Vermont Law School Launches New Website To Demystify Food Labels


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Vermont Law School in South Royalton on Tuesday, December 29, 2020. Photo by Glenn Russell / VTDigger

Editor’s Note: This Claire Potter story first appeared in the Valley News on June 27.

SOUTH ROYALTON – A Vermont Law School program focused on food and agriculture has launched a new and improved website to help consumers decode the complex food labels they have to scan every time they visit the grocery store.

Laurie Beyranevand, director of the Center for Agriculture and Food Systems at VLS, launched the Labels Unwrapped website, on labelsunwrapped.org, after teaching a course on food regulation and policy.

His students thought he was “crazy that you need to take a law class to understand these (food) labels.”

It was then that she decided to start a project that would help consumers understand food labels.

Beyranevand worked with law school and Dartmouth College students to launch the first version of the website in 2015. Law school students took the initiative to revamp the site about a year and a half ago. with funding from the USDA National Agricultural Library. Beyranevand said they were focusing on making the website “more mainstream and all-people-oriented.”

In the new version, shoppers can go to the website to make quick decisions when faced with shelves full of options in the store. They can navigate to major food groups, such as dairy, fruits and vegetables, or protein, then select common claims and certifications to read short summaries that explain what they really mean.

There, they might find that the USDA no longer pre-approves producers who claim their meat is “naturally raised” or that the “all natural” label does not guarantee anything about farming conditions.

The new website also includes information on plant proteins and dietary supplements.

Beyranevand said that “the most surprising thing” she found when she started researching food labels was that “there are statements on the labels that are very heavily regulated and others not at all. , and the average consumer has no knowledge of the distinction. “

For example, she said that phrases like “gluten-free” and “low-fat” are heavily regulated, while claims that a product is “healthy” or “natural” are not. She explained that restrictions on free speech often prevent the Federal Food and Drug Administration from enforcing its right to prevent manufacturers from making misleading claims about their products. The website breaks down the complex laws surrounding the regulation of food labeling.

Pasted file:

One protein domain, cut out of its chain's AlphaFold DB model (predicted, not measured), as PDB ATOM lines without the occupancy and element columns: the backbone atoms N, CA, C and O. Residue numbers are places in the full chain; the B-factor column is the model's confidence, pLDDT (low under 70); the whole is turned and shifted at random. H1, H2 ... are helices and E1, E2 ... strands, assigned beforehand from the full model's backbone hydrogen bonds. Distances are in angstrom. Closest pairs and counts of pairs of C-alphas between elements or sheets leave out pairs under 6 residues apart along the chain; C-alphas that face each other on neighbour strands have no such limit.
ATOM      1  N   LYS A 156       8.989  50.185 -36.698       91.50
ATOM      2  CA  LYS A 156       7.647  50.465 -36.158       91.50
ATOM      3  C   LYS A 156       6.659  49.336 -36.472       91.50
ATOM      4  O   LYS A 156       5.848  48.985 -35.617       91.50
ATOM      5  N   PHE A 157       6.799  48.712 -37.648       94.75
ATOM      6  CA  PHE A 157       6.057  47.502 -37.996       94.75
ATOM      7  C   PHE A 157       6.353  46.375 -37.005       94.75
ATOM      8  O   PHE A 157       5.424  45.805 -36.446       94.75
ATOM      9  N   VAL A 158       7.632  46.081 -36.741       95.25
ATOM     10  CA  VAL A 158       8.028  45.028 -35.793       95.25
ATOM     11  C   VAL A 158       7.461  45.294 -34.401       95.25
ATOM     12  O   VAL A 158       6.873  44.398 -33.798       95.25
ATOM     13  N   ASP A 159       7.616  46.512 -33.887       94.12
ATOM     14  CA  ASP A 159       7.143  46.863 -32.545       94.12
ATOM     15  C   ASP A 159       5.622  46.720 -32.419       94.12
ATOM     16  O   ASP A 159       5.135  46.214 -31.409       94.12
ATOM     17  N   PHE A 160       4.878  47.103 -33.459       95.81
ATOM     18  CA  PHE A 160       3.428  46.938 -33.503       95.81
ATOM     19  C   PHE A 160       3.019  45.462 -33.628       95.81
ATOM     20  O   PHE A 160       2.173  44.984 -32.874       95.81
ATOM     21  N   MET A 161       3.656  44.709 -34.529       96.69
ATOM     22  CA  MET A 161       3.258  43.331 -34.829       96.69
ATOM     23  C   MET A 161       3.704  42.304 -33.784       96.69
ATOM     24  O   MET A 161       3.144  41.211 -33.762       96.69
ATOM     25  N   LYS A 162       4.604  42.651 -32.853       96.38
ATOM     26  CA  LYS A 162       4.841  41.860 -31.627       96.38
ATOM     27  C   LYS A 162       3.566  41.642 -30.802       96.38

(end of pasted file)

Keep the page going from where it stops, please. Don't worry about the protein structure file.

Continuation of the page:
Beyranevand said law school students will also update the website with in-depth “briefing notes” on hot topics ranging from bioengineered food labels to questions about the human character of the body. USDA Organic Farming. She said advocates trying to “push the needle on food labeling” will be able to rely on the website for up-to-date information on pressing controversies.

Cydnee Bence, a fellow at South Royalton Law School, got involved in the project from the moment she arrived at VLS last summer. She’s an expert in the field, but much of the research she’s done for the site has surprised her again.

“I was under the impression that if something is labeled non-dairy, it didn’t contain cow’s milk,” Bence said.

However, according to FDA regulations, producers can label their products “non-dairy” even if they contain cow’s milk products, as long as they include a parenthesis in the ingredient list clarifying that the product. contains a derivative of milk. She also said that “there is a lot of leeway” when it comes to labeling the humane treatment of animals.

“I had time to watch all of this on a computer and it still took hours,” she said. “I can’t imagine trying to make this decision in a matter of minutes based on the label.”

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